top of page


The conception for Pawno had lingered for years until fruition. The setting and structure for the film was influenced by films including Clerks, Smoke, Coffee and Cigarettes and Everynight, Everynight. Eventually, pen was put to paper after I worked with Paul Ireland and John Brumpton on a theatre production. I took around 50 pages of the script to Paul and on an afternoon in a café in St.Kilda, Toothless Pictures was born.


Over the next two years we developed the script together, working out of the café and Paul’s kitchen. During this time we also began the exhaustive task of raising funds necessary to make the film, as we didn’t fit into any criteria of funding through the usual bodies. We laughed, shared frustrations and were inspired whilst riding all the bumps together along the way before principal photography commenced in late November of 2014.


Toothless took possession of a shop for six months amongst the chaos and beauty of Barkly Street. The premises formed our production offices, costume, make –up and catering.  In the front we built the Pawnbrokers that is used in filming, sourcing everything wherever possible and constructed it for the purposes of filming, although many passerby’s thought us open for business. 


The partnership and idea formed in a café in St.Kilda years earlier had attracted a brilliant cast and crew that endeared them to the locals of Footscray and the suburb to all of us. It really is a special part of Melbourne for its melting pot of people, language, food and colour. As a resident of the suburb myself, I have a pride that it’s essence is captured on film for it is changing rapidly and a part of what we created is in itself a little time capsule.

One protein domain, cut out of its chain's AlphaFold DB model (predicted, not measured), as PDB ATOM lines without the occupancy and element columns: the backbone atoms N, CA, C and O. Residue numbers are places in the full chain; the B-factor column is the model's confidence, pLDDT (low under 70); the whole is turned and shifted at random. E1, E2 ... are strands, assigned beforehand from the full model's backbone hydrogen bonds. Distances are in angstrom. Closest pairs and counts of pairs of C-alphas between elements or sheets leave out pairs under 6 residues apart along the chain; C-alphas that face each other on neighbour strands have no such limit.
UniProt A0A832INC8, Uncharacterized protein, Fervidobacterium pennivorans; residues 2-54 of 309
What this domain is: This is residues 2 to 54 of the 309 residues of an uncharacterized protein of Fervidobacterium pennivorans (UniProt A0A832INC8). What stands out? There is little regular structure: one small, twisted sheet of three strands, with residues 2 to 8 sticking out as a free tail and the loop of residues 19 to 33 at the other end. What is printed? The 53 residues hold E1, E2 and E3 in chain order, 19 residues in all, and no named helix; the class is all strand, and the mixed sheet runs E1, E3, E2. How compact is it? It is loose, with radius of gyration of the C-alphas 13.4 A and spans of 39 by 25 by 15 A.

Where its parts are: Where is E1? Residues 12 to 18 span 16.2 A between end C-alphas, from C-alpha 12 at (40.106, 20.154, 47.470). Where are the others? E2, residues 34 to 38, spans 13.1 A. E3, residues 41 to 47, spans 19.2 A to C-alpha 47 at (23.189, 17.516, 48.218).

We had always wanted to create a work that was real Characters that afforded themselves to be broken and healed at the same time, vulnerable and closed.  I was inspired in writing by people I knew and some I just made up. Working with Paul as a director allowed actors the opportunity to inject their own nuances whilst maintaining a film that is truly an ensemble.


Pawno is unlike many Australian films in that it is a true example of cultural diversity on screen without kangaroos, beach or desert. It is Australia as I see it, walking down the street, albeit with a heightened sense of story. People overseas in the festivals we have played from the Baltic States in Eastern Europe to the bustle of Singapore have observed as much and come question time are  intrigued by the characters on screen, the world in Australia we are set in and the story of how Paul and I created the film itself.


bottom of page